Bike of the week – acquired brain injury

Draw a bike – How does it work?

WESTBOROUGH, MA June 6, 2016 The Bike of the week is drawn by a 86-year old man who is undergoing inpatient rehabilitation for an acquired brain injury and stroke. Actually I rarely publish the drawings made by patients I see unless I am going through a dry spell of interesting clocks.  The man who drew this bicycle was independent prior to a fall and driving.  In this case, there was a a fall 2 months ago – in April 2016 from which he largely recovered.  He underwent lab studies and a C-T scan of his brain being diagnosed with subdural hematoma (SDH).  The C-T scan revealed a collection of blood in the frontal part of his brain known as a subdural hematoma (SDH) often associated with brain trauma from a fall or motor vehicle crash.  The patient in this case had fallen in his bathroom. He had been prescribed a blood thinner and his atrial fibrillation which was stopped.  These levels were supratherapeutic – too high making him at high risk for bleeding – in this case in his brain. He was taken off the blood thinner in the weeks following the traumatic injury to allow the bleeding in his brain to be controlled. In late May, 2016, he was found at home to be slurring his words and demonstrating right hand weakness. He was rushed to Cape Cod Hospital and diagnosed with a left MCA ischemic stroke and he was treated conservatively.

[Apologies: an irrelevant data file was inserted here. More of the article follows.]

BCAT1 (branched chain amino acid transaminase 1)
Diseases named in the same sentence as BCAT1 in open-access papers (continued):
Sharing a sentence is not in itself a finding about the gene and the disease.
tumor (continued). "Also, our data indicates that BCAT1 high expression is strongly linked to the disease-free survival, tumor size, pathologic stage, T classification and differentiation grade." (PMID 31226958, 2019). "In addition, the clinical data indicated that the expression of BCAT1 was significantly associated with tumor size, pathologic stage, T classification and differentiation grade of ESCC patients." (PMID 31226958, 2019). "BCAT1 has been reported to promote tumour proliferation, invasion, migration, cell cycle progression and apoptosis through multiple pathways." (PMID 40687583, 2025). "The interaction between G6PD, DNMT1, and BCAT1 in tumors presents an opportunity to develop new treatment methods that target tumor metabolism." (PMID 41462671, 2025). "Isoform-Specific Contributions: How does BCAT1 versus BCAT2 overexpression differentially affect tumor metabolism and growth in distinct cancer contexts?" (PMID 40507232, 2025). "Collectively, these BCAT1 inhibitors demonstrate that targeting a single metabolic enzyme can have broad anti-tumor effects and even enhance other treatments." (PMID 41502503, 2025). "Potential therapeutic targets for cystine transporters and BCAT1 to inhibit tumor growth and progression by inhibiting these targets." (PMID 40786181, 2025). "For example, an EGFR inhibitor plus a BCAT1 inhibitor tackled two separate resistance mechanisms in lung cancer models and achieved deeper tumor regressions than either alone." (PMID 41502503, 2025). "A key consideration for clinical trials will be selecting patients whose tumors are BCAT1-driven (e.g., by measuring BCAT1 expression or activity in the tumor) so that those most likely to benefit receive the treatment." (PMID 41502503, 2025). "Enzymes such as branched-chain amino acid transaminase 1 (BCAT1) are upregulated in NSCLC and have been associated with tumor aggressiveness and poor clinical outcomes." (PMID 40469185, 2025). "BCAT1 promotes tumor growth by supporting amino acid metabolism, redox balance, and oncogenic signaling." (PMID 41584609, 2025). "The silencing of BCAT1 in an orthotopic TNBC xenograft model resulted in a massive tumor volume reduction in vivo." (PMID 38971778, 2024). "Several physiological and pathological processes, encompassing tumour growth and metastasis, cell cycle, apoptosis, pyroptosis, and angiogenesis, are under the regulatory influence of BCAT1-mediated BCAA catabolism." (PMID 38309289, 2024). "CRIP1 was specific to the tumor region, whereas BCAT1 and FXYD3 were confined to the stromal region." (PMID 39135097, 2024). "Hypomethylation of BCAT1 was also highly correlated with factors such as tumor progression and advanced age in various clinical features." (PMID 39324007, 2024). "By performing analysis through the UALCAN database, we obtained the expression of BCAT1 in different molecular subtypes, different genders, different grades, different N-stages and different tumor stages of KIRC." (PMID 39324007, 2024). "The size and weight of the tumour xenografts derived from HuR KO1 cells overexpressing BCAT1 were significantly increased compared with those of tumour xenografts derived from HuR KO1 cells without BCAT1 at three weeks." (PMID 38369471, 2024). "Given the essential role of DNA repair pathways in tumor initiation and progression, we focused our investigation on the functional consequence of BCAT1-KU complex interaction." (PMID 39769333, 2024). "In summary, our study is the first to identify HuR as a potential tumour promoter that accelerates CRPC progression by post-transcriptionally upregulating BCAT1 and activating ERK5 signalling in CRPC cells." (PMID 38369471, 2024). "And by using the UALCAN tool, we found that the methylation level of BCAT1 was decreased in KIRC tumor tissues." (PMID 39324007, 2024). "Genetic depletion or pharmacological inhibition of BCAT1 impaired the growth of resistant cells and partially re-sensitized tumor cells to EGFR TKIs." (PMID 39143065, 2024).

Bleeding on the brain is a life threatening condition that will eventually result in herniation of brain tissue and death unless it is controlled.  Trauma can lead to edema or swelling of brain tissue.  In many cases, neurosurgery is required to remove subdural blood allowing space in the skull for the brain to swell as much as needed to recover.  In some rare cases, the part of the skull is actually removed to allow for brain swelling.  By removing a portion of the skull the brain tissue does not efface ipsilateral tissue or cause herniation by crowding out other viable brain tissue.




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